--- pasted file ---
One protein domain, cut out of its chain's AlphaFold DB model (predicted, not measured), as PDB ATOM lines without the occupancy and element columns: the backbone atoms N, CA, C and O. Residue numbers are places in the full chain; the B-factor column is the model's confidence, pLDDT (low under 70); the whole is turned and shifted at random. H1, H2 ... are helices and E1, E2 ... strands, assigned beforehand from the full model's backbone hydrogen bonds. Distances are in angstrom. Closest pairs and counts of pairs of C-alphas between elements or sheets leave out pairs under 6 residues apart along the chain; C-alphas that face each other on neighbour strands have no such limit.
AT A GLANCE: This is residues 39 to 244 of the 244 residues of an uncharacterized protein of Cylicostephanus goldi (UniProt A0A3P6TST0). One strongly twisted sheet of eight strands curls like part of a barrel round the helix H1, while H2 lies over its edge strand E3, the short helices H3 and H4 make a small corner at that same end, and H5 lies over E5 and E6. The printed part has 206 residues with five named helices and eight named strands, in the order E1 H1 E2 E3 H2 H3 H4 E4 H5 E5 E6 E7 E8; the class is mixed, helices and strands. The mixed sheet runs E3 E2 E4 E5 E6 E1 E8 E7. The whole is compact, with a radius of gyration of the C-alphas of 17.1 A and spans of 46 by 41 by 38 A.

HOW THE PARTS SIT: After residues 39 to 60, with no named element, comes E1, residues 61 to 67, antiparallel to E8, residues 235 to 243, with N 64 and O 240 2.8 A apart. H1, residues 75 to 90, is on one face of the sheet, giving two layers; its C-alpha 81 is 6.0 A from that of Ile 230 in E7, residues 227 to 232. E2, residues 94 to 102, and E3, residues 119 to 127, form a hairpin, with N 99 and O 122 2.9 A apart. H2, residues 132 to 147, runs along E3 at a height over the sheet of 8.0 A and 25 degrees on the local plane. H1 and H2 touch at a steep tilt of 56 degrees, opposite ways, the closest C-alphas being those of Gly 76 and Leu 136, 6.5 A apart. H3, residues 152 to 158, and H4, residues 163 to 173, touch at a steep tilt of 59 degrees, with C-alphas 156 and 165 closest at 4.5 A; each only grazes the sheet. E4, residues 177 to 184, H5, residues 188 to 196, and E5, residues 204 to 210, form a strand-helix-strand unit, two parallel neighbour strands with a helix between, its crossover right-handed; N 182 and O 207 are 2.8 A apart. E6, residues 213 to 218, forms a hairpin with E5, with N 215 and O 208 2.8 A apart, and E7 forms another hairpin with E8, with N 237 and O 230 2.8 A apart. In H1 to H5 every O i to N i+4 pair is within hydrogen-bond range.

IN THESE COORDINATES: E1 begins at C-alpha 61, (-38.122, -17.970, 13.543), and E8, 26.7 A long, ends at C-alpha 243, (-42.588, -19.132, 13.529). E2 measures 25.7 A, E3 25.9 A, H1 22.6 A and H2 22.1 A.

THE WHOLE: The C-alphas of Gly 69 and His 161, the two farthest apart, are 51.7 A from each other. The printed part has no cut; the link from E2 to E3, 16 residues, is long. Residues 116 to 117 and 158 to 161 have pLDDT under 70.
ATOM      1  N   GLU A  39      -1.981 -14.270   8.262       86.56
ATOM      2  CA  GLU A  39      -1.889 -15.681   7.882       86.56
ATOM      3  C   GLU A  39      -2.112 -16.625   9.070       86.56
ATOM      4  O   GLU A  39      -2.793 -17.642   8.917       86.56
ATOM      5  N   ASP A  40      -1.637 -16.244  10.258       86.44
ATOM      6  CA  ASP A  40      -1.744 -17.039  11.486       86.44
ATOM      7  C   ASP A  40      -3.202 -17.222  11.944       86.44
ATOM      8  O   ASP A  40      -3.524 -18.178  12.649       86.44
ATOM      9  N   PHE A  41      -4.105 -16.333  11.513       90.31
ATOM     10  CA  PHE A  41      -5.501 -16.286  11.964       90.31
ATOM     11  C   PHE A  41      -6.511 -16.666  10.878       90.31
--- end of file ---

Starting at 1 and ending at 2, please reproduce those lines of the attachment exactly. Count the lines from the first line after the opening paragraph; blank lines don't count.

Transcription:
AT A GLANCE: This is residues 39 to 244 of the 244 residues of an uncharacterized protein of Cylicostephanus goldi (UniProt A0A3P6TST0). One strongly twisted sheet of eight strands curls like part of a barrel round the helix H1, while H2 lies over its edge strand E3, the short helices H3 and H4 make a small corner at that same end, and H5 lies over E5 and E6. The printed part has 206 residues with five named helices and eight named strands, in the order E1 H1 E2 E3 H2 H3 H4 E4 H5 E5 E6 E7 E8; the class is mixed, helices and strands. The mixed sheet runs E3 E2 E4 E5 E6 E1 E8 E7. The whole is compact, with a radius of gyration of the C-alphas of 17.1 A and spans of 46 by 41 by 38 A.

HOW THE PARTS SIT: After residues 39 to 60, with no named element, comes E1, residues 61 to 67, antiparallel to E8, residues 235 to 243, with N 64 and O 240 2.8 A apart. H1, residues 75 to 90, is on one face of the sheet, giving two layers; its C-alpha 81 is 6.0 A from that of Ile 230 in E7, residues 227 to 232. E2, residues 94 to 102, and E3, residues 119 to 127, form a hairpin, with N 99 and O 122 2.9 A apart. H2, residues 132 to 147, runs along E3 at a height over the sheet of 8.0 A and 25 degrees on the local plane. H1 and H2 touch at a steep tilt of 56 degrees, opposite ways, the closest C-alphas being those of Gly 76 and Leu 136, 6.5 A apart. H3, residues 152 to 158, and H4, residues 163 to 173, touch at a steep tilt of 59 degrees, with C-alphas 156 and 165 closest at 4.5 A; each only grazes the sheet. E4, residues 177 to 184, H5, residues 188 to 196, and E5, residues 204 to 210, form a strand-helix-strand unit, two parallel neighbour strands with a helix between, its crossover right-handed; N 182 and O 207 are 2.8 A apart. E6, residues 213 to 218, forms a hairpin with E5, with N 215 and O 208 2.8 A apart, and E7 forms another hairpin with E8, with N 237 and O 230 2.8 A apart. In H1 to H5 every O i to N i+4 pair is within hydrogen-bond range.